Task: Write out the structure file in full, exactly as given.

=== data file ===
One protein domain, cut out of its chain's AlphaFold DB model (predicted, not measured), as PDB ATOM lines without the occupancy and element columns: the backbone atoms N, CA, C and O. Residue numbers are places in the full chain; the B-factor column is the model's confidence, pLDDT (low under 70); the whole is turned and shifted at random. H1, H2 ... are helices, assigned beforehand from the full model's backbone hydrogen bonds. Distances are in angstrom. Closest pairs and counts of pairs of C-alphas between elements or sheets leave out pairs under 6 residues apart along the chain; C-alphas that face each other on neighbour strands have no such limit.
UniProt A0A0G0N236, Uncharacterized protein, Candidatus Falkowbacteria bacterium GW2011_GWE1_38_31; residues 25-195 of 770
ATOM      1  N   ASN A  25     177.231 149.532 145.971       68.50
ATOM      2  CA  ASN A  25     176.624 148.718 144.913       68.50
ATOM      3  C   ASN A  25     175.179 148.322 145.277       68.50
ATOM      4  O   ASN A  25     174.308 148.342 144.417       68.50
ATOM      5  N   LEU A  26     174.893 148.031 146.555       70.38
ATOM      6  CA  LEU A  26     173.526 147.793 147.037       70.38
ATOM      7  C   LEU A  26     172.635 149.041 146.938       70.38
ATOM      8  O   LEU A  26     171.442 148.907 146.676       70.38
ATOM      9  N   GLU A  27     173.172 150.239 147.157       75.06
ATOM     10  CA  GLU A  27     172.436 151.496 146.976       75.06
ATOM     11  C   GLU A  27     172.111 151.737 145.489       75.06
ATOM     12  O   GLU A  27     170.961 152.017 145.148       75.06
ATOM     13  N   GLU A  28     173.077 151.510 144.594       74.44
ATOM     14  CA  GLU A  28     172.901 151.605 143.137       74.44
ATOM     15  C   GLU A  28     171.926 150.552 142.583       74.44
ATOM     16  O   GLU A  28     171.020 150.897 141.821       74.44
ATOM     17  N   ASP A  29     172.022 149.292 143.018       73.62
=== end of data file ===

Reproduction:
One protein domain, cut out of its chain's AlphaFold DB model (predicted, not measured), as PDB ATOM lines without the occupancy and element columns: the backbone atoms N, CA, C and O. Residue numbers are places in the full chain; the B-factor column is the model's confidence, pLDDT (low under 70); the whole is turned and shifted at random. H1, H2 ... are helices, assigned beforehand from the full model's backbone hydrogen bonds. Distances are in angstrom. Closest pairs and counts of pairs of C-alphas between elements or sheets leave out pairs under 6 residues apart along the chain; C-alphas that face each other on neighbour strands have no such limit.
UniProt A0A0G0N236, Uncharacterized protein, Candidatus Falkowbacteria bacterium GW2011_GWE1_38_31; residues 25-195 of 770
ATOM      1  N   ASN A  25     177.231 149.532 145.971       68.50
ATOM      2  CA  ASN A  25     176.624 148.718 144.913       68.50
ATOM      3  C   ASN A  25     175.179 148.322 145.277       68.50
ATOM      4  O   ASN A  25     174.308 148.342 144.417       68.50
ATOM      5  N   LEU A  26     174.893 148.031 146.555       70.38
ATOM      6  CA  LEU A  26     173.526 147.793 147.037       70.38
ATOM      7  C   LEU A  26     172.635 149.041 146.938       70.38
ATOM      8  O   LEU A  26     171.442 148.907 146.676       70.38
ATOM      9  N   GLU A  27     173.172 150.239 147.157       75.06
ATOM     10  CA  GLU A  27     172.436 151.496 146.976       75.06
ATOM     11  C   GLU A  27     172.111 151.737 145.489       75.06
ATOM     12  O   GLU A  27     170.961 152.017 145.148       75.06
ATOM     13  N   GLU A  28     173.077 151.510 144.594       74.44
ATOM     14  CA  GLU A  28     172.901 151.605 143.137       74.44
ATOM     15  C   GLU A  28     171.926 150.552 142.583       74.44
ATOM     16  O   GLU A  28     171.020 150.897 141.821       74.44
ATOM     17  N   ASP A  29     172.022 149.292 143.018       73.62